They don't have many big hitters. That mention of Liz Kendall gives the game away somewhat: a brave and doughty fighter for her brand of social democracy, she is rather unusual in that she is both a 'name' that means anything at all outside Westminster, and is prepared to put her head once more over the parapet. Elsewhere, the long shadow of the Blair-versus-Brown wars has fallen over the Party. There's just so few convincing leaders left. The Special Adviser class of the 2000s - the Andy Burnhams and the David Milibands - have fallen by the wayside, at least in terms of returning Labour to national office. Other figures that might once have aspired to lead Labour - Keir Starmer, say, or Chuka Umunna - have not exactly been conspicuous by their engagement in the fray. Perhaps they think that more sensible times will one day return; or they genuinely have to taste for the hand-to-hand; or think that the cause is lost anyway. Whatever the reasons, it's been left to Owen Smith (above) - a perfectly admirable Secretary of State, perhaps, but not a readymade national leader - to carry the banner of the Corbyn refuseniks. He's made too many mistakes for comfort. Of course he has. He wasn't oven-ready, or enough of a confidence, experienced power-broker, to expect anything else. And he's been beaten, fairly easily, by a candidate with better spin and clearer branding.

They haven't moved with the times. Mr Corbyn's opponents have been running behind his bandwagon ever since he was nominated for the leadership last summer. At first, they ignored him, because he was a 'fringe' candidate who had no chance of winning. Then, they tried to paint him as a loveable-but-muddleheaded outsider who would do quite well, and who had won the right to be listened to, but actually wasn't all that serious about wanting the job. Then, once it became clear that he'd win, many Labour MPs simply decided to serve their constituents, write reports for think tanks, and appear on the TV - anything to avoid co-operating with Seumas Milne, Andrew Fisher and the like. Simply put, Mr Corbyn himself has been an irrelevant sideshow at Westminster for so long, and his type of Leftism has been dormant for years that are hard to count. So everyone else underestimated him - and his ideas. That has cost them. Maybe if they'd put up Owen Smith last year - a fresh face, and a credibly Left-wing one - they might have won, or reduced Mr Corbyn's famous 'mandate' to the extent that it was easier to get rid of him. No doubt they'll put up someone more impressive next year, or the year after, when membership churn has made the selectorate even more favourable to Mr Corbyn. Then they'll lose again, by an even greater margin. If they'd tried that this year, they would have got closer. They've been behind the game throughout. Labour's non-Corbynites are paying the price.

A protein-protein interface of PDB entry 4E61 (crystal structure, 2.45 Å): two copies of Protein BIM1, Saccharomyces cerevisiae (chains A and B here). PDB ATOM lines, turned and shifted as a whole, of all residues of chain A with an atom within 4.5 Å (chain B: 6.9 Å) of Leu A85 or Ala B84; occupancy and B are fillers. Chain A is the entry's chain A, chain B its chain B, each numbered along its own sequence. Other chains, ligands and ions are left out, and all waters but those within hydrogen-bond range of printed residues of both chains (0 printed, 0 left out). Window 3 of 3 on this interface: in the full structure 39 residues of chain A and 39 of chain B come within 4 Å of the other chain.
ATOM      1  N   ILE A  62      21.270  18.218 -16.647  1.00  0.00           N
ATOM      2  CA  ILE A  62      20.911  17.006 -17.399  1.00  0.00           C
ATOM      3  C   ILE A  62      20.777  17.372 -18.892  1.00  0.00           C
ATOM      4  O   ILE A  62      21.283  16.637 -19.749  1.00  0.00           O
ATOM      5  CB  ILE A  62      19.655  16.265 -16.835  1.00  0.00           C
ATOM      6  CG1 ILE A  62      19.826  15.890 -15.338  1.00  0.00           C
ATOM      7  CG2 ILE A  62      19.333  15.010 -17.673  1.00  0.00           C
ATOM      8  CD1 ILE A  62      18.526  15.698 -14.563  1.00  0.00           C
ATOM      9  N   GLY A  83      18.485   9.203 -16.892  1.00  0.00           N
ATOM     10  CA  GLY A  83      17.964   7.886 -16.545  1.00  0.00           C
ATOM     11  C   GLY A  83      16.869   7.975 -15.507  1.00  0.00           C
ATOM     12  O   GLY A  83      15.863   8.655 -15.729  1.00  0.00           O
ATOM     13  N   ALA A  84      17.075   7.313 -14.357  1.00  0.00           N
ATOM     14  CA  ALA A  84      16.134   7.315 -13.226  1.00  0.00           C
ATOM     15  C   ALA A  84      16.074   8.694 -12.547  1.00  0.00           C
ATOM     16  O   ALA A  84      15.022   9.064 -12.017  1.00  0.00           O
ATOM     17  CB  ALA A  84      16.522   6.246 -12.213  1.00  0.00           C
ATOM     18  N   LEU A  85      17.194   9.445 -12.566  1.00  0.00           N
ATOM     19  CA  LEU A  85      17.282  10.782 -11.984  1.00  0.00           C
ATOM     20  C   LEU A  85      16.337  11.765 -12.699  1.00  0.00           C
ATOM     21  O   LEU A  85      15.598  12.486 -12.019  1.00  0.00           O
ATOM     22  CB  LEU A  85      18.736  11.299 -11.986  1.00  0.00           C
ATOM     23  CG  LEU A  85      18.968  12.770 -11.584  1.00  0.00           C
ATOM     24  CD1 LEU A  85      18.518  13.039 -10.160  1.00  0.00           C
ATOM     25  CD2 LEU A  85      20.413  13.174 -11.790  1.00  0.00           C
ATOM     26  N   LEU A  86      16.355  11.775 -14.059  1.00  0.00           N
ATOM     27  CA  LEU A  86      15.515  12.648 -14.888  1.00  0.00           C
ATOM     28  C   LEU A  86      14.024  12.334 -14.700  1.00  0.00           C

A networked revolt has overtaken them. Once upon a time, what the Mirror thought would have made a big noise in Labourworld. Then, when it joined in the revolt against Mr Corbyn in a way that the newspaper had never come out against Gordon Brown or Ed Miliband, it would have looked even worse for him. But that's not how things work now. These days, Facebook and Twitter allow Mr Corbyn's committed supporters to communicate with each other, and like-minded friends, much more than they ever have to listen to unexpected sources of dissonance or dissent. The fantasist clickbait wrongfest that is The Canary website is rapidly growing to rival more established outlets such as The New Statesman and The Economist. Aaron Bastani's Novara Media and economics journalist Paul Mason's blog are replicated endlessly on Facebook, to the great consternation and confusion of less politically-active Britons faced with memes, tropes and language that they just don't recognise from their position within the reality-based community. Mr Corbyn's Facebook following itself has just completely steamrollered Mr Smith's. The Labour Party is now the preserve of hundreds of thousands of inter-connected campaigns, blogs and 'news' sites that look nothing like The Mirror or The Guardian. If they want to challenge that, Labour's centrists have to construct their own social network. That will be hard work. It will mean that groups such as Progress and Labour First may have to dissolve themselves and create one single-minded and focused campaign like the Corbynite Momentum group. It will mean that they have to get new ideas, a leader, a set of causes. That they have to really define themselves, way beyond the fuzzy calls of 'not-Jeremy' or 'Jeremy-but-competent' that we hear today. It's probably the work of many, many years. It might even need decades to coax moderate, workaday British people into a party that looks increasingly nothing like the country it seeks to lead.